Overhauled in 2013 and later approved by lawmakers and the governor in 2015 and 2017, the formula includes both a “base formula” and a “performance pool” for institutional funding, with the former being based upon student credit hours, weighted differently depending on the coursework being completed.
That weighting occurs in so-called “discipline clusters,” with more expensive clusters, such as graduate or technical programs, often receiving the highest weight.
Still, critics of the new formula say it is too uniform in its treatment of wholly different institutions, even if student credit hours are weighted differently.
Among those critics is David Damore, a professor and chair of the UNLV Department of Political Science, fellow at Brookings Mountain West and one of several co-authors of a “recovery and resilience” report prepared for the Governor’s Office of Economic Development (GOED) alongside the consulting firm SRI in December of last year.
That report, among other things, recommended the “redesign [of] governance and funding mechanisms for the community college system.” Part of the reasoning for that, Damore said, is a funding formula that utilizes a “university structure” is too opaque in its weighting of different classes, and that fails to consider an institution's capacity to deliver different courses.
Because the largest institutions can offer the largest classes, large intro-level lectures with hundreds of students, Damore said there will always be an advantage over institutions forced to provide the same courses at drastically smaller class sizes.
“So it really advantages the schools that have more capacity and can offer that kind of stuff,” Damore said.
But for the community college presidents, the issue of the funding formula, and budgets more broadly, is a complex one that lacks a simple solution.
“[The challenge] is not necessarily about the differences, it’s about how each institution navigates the challenges of these budgets and the limitations of the budget,” WNC President Vincent Solis said. “So I don't know, it's not going to be a one size fits all. It's a complicated process … the only thing that I can say is that it's expensive, the budgets have to keep up with expenses and every year expenses go up.”
Part of the funding issue unique to community colleges stems from the delivery of highly specialized technical programs. From welding to diesel technology to electrical, these programs — the same ones touted as necessary by the governor’s office, the SRI/GOED report and others — often come with outsize monetary costs that, absent built-in state funding, have been offset by private funding and state grants.
“These are not cheap programs,” GBC President Joyce Helens said. “Ely, for example, when the mine there, Komatsu, said, ‘we need diesel, we’re trying to get people from Salt Lake, we can't, there just aren't anymore, can you start a diesel program?’ Well, to start a diesel program costs minimum, like, half-a-million dollars. So it was through the governor’s grants, and through industry, through Komatsu and others, they chipped in, and we were able to create a diesel program.”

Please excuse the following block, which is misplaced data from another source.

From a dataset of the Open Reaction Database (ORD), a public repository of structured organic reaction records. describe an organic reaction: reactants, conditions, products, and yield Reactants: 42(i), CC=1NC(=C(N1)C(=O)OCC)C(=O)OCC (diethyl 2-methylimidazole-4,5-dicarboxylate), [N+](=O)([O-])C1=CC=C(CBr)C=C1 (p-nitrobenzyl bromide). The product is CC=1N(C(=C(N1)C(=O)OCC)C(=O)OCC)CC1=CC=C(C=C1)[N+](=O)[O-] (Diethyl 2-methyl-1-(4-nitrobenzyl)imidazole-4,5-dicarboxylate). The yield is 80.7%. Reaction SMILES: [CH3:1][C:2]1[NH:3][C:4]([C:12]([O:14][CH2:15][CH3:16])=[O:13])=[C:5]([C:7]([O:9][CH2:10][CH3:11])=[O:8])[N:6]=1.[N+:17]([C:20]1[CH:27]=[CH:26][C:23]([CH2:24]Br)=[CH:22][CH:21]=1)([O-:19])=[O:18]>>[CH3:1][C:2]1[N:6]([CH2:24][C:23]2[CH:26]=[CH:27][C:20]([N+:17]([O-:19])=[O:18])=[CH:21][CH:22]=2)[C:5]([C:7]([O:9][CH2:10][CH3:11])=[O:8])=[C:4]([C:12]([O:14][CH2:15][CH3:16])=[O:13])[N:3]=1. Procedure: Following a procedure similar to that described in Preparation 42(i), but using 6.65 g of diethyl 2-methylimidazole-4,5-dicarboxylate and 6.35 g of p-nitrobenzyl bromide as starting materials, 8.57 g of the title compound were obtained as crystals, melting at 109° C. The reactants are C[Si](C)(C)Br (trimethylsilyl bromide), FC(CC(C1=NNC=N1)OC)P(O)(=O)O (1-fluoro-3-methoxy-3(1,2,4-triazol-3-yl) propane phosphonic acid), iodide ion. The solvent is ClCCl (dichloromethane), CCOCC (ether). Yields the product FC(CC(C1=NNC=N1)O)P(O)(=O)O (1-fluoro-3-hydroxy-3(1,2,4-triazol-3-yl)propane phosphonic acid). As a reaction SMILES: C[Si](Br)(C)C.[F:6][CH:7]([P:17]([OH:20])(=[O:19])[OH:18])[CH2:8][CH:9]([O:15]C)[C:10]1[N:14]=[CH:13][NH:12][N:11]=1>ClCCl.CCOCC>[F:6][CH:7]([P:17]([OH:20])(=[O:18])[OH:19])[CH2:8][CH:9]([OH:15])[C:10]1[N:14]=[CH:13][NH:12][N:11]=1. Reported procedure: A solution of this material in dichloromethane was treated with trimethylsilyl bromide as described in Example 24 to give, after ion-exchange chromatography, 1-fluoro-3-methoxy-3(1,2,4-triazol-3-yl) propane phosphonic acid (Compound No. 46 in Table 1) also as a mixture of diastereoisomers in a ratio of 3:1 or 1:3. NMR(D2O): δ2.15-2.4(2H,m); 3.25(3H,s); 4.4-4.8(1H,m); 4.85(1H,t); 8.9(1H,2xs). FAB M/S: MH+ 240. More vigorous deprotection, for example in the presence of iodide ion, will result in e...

This pooling of resources creates what Helens called a “well-lighted pathway” for students in rural Nevada, “a ladder up and a ladder out” of upward mobility that remains critical for students without the resources of the state’s urban corridors.
And though Helens praised the existing system for creating a “tight-knit fabric” between institutions with different specialties and unique benefits — “I could work with UNLV or UNR if I can’t afford to offer anything they can” — she said she would have liked to have seen lawmakers revisit the funding formula, especially amid the budget crisis triggered by the pandemic.
“Because one size doesn’t fit all,” Helens said. “And I knew that there were others who said ‘yes, they wanted to do that’ … I just think maybe taking a look at the funding formula, to say ‘how does it work for all of us,’ would be a good idea.”
Amid broader discussions of the equity of the existing funding formula, the ongoing pandemic — and the economic crunch that followed — have created new concerns, especially among the faculty saddled with much of the burden of reduced operating costs.
Cheryl Cardoza, an English professor at TMCC and chapter president of the Nevada Faculty Alliance at the college, said she was glad to see the governor pledge to end furloughs by the next fiscal year. But she also questioned the lack of protections for part-time faculty hit with those same furloughs, as well as rapidly “eroding” health care coverage.
All the while, Cardoza said the hyper-focus on workforce development and other technical programs belies the fact that most community college students — roughly 60 percent at TMCC alone — are on track to transfer to a university.
“I find it very difficult to understand why the governor is proposing this sort of ‘Workforce Development’ theme when it's outside the purview of what any other community college is doing in the United States,” Cardoza said. “Not to say that there aren't work training facilities, but that's not what community colleges do in the United States.”
Then, there is the issue of grants — or, for some critics, the lack thereof. Some proponents of a split have argued that NSHE’s unitary system has pushed the state’s four colleges away from their original mission as “community colleges,” and in so doing, risked jeopardizing potential federal dollars.